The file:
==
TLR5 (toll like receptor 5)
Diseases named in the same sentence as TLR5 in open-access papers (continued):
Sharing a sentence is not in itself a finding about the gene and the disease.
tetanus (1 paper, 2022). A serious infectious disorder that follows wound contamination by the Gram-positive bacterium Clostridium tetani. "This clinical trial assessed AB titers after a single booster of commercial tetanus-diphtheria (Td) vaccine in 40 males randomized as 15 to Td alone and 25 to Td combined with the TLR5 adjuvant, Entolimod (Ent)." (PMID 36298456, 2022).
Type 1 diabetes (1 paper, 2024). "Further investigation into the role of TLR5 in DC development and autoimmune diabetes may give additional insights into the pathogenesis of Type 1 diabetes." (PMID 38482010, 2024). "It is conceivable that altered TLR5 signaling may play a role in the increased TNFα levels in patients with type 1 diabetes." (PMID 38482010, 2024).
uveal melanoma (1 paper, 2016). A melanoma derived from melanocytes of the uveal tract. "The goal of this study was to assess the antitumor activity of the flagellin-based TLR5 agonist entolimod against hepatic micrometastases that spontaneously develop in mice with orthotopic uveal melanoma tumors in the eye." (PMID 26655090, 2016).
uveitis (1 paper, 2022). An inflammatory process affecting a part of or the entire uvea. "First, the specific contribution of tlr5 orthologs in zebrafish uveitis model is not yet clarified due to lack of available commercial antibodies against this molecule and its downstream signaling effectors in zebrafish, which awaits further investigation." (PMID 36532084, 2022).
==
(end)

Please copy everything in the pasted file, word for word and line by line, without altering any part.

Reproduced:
TLR5 (toll like receptor 5)
Diseases named in the same sentence as TLR5 in open-access papers (continued):
Sharing a sentence is not in itself a finding about the gene and the disease.
tetanus (1 paper, 2022). A serious infectious disorder that follows wound contamination by the Gram-positive bacterium Clostridium tetani. "This clinical trial assessed AB titers after a single booster of commercial tetanus-diphtheria (Td) vaccine in 40 males randomized as 15 to Td alone and 25 to Td combined with the TLR5 adjuvant, Entolimod (Ent)." (PMID 36298456, 2022).
Type 1 diabetes (1 paper, 2024). "Further investigation into the role of TLR5 in DC development and autoimmune diabetes may give additional insights into the pathogenesis of Type 1 diabetes." (PMID 38482010, 2024). "It is conceivable that altered TLR5 signaling may play a role in the increased TNFα levels in patients with type 1 diabetes." (PMID 38482010, 2024).
uveal melanoma (1 paper, 2016). A melanoma derived from melanocytes of the uveal tract. "The goal of this study was to assess the antitumor activity of the flagellin-based TLR5 agonist entolimod against hepatic micrometastases that spontaneously develop in mice with orthotopic uveal melanoma tumors in the eye." (PMID 26655090, 2016).
uveitis (1 paper, 2022). An inflammatory process affecting a part of or the entire uvea. "First, the specific contribution of tlr5 orthologs in zebrafish uveitis model is not yet clarified due to lack of available commercial antibodies against this molecule and its downstream signaling effectors in zebrafish, which awaits further investigation." (PMID 36532084, 2022).